Quick question: which commodity has surrendered the most value since early 2Q 2011? No, it's not silver and no it's not gold: it's Uranium. Global X Uranium (NYSEARCA:URA) has dropped 75% in 30 months. It is within a few cents of its low since inception at $15.90 and, absent the September 14, 2012 peak, has been bottom-crawling near its low since early June 2012. Major nuclear building and refurbishing programs worldwide make the case for a position in URA as the main asset classes face two months or more of rough sledding. As for the mid and long term, it is difficult to see a soft landing for the QE-fiat experiment. Related to this, Global X Copper Miner ETF (NYSEARCA:COPX) has had a harsh year, down 30.3%. Having barely come off a 3-year low (a low since inception) at $8.40 it had a rough week with the crisis talk. Like silver it has lost 55% of its price since 2Q 2011. Keep an eye on China's next PMI before buying COPX. You might prefer newly diversified energy giant Freeport McMoRan (NYSE:FCX) if it drops to $28 during the coming weeks, particularly since it again has had conciliatory comments from Muhammed Hidayat about smelting in Indonesia. Mr. Hidayat reiterated his comments from earlier this year that miners need only begin to increase local smelting capacity to comply with Indonesian law. His nation does not wish to increase pressure on the rupiah by squelching income producers like FCX.

A word on PMs (precious metals) and the crisis in Syria before closing: I mentioned the Global X Gold Explorers ETF (GLDX) and Silver (NYSEARCA:SIL) and Junior Silver Miners (NYSEARCA:SILJ) in pieces here and here. They remain good ways to play supply-demand shortages in PMs. However, Wave theory and hard-learned history of the sector suggest that there will be another drop before a sustained rise resumes. We had a glimpse of that at the end of August and, as with other assets, PMs are entwined with geopolitical-financial tensions. Silver may again fall below $22 and gold toward $1300 before resuming a rise. Remember that allowing for inflation and USD devaluation, both metals are grossly underpriced: 1980 silver at $50 would be about $155 in today's paper. Moreover, there has been an enormous rise in silver's industrial applications in the past 15 years and this will continue. When SIL approaches $14, SILJ $12 and GLDX $15, that would be buying time. To choose an outstanding mid-tier, if Endeavour Silver (NYSE:EXK), August 30 close at $4.98, approaches $4, have a buy order waiting. The same could be said for First Majestic (NYSE:AG) with a buy order below $12.50/share or Silver Wheaton (SLW) below $24.

Regarding Syria, it is only a few years since the current Assad was touted as a "peace partner" educated in Europe, etc. Similar accolades periodically were given his even more dictatorial father, Hafez al-Assad who put down lesser domestic unrest in fiercer fashion. As to effects on these shores, America produces nearly half its own oil with most imports from Canada, Mexico, Venezuela and Nigeria. So there is no need to panic. If there is a strike and it continues more than three - four days, Hezbollah might shoot missiles on Israel. No one knows if this would reach the level of July-August 2006. Aside from its proxy in Lebanon, it is unlikely that Iran will get involved. As with QE, to which this matter is linked at least indirectly (terror creates flight to the relative strength of the USD), it is likely that the managers of the system have not decided how to "unwind" their position and are reviewing options and potential outcomes. With fiscal, governmental and diplomatic policies managed by a global pathocracy, uncertainty and terror are the major modalities of the day. It is difficult to see this diminishing.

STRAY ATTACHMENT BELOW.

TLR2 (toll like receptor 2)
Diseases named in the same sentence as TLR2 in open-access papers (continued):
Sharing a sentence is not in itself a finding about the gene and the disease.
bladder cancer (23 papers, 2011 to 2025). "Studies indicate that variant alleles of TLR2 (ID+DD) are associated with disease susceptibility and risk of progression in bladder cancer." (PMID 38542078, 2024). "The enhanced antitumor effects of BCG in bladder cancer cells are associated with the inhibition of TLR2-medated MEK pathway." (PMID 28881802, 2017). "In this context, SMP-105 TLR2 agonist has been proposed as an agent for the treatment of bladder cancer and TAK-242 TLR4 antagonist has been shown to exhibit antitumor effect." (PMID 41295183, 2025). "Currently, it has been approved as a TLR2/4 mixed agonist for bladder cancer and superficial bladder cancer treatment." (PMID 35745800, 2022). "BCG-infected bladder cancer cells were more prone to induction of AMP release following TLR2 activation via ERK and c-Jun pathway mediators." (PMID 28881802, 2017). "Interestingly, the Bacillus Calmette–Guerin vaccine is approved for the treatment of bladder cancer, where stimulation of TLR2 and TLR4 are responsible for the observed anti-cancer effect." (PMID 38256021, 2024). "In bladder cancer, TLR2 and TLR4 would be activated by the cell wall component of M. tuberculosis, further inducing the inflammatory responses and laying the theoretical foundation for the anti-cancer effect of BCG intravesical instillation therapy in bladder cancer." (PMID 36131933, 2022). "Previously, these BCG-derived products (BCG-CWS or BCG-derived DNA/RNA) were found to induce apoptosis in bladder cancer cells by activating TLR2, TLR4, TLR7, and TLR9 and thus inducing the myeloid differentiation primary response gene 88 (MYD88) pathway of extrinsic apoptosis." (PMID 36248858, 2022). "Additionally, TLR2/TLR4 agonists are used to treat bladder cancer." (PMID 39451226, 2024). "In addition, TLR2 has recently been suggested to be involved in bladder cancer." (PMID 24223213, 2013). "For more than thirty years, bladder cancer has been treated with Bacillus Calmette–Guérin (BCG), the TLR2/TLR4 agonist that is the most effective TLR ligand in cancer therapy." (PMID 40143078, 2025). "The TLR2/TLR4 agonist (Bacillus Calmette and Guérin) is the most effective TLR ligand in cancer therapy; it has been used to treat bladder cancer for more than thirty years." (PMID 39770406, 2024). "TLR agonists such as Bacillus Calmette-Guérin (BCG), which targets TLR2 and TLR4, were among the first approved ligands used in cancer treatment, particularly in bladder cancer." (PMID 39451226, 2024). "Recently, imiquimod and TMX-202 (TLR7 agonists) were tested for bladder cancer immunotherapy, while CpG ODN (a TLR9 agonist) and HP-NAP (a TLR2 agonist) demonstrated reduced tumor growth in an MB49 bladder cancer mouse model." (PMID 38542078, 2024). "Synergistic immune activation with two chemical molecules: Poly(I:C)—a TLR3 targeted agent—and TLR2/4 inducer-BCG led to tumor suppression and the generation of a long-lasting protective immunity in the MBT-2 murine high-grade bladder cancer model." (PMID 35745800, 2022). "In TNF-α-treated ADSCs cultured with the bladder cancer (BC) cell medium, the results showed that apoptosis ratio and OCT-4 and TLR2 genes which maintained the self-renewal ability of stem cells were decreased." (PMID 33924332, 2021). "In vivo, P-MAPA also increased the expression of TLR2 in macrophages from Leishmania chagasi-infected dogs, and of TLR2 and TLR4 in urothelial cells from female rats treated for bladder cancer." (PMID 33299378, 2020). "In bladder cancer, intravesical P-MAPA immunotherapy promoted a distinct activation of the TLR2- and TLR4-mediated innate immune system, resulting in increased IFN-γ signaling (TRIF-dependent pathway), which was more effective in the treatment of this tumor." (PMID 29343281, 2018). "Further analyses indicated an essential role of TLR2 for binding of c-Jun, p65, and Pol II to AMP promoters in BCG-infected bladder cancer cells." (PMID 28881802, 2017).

The situation says increase cash, perhaps substantially during what likely will be a volatile and difficult two+ months. Whatever your ordinary allocation to bonds, reduce it. Look for non-correlated assets like promising resource exploration company Reservoir Minerals (OTCPK:RVRLF), oil and gas developer Vanguard Natural Resources (NYSE:VNR), still steadily yielding 9%, paid monthly, and the Pure Funds Precious Gems ETF (NYSEARCA:GEMS). The last 6 trading days for GEMS have seen some volatility so use a limit order to catch it below $19.

Of the other plays discussed above, secular trends and basic needs say WEAT, CORN, URA and SOIL. Those who want bullion ETPs should look for Sprott physical silver below $9 and physical gold trust (NYSEARCA:PHYS) about $11 if you too expect a pullback before continued ascension. Energy - defense concerns point to positions in companies like British Petroleum (NYSE:BP), Chevron (NYSE:CVX), Schlumberger (NYSE:SLB), United Tech (NYSE:UTX) and Northrop Grumman (NYSE:NOC). The Syria matter will subside before currency and debt problems do. The great-power enabled crises in the region are part of our era's weather as are debt & a crumbling middle class. This is change for which to prepare.

Don't bail out of equities, trim them and move some to commodities: crises like the current ones can shift quickly with a few speeches, sound bites and the gale of a newly massaged dominant narrative. The President has asked Congress to consider the Syrian issue but Congress is on recess till Sept. 9 and the G20 Leaders Summit is Sept. 5-6 so there will be time for tensions to subside.

Disclosure: I am long SIL, SOIL, URA, WEAT. I wrote this article myself, and it expresses my own opinions. I am not receiving compensation for it (other than from Seeking Alpha). I have no business relationship with any company whose stock is mentioned in this article.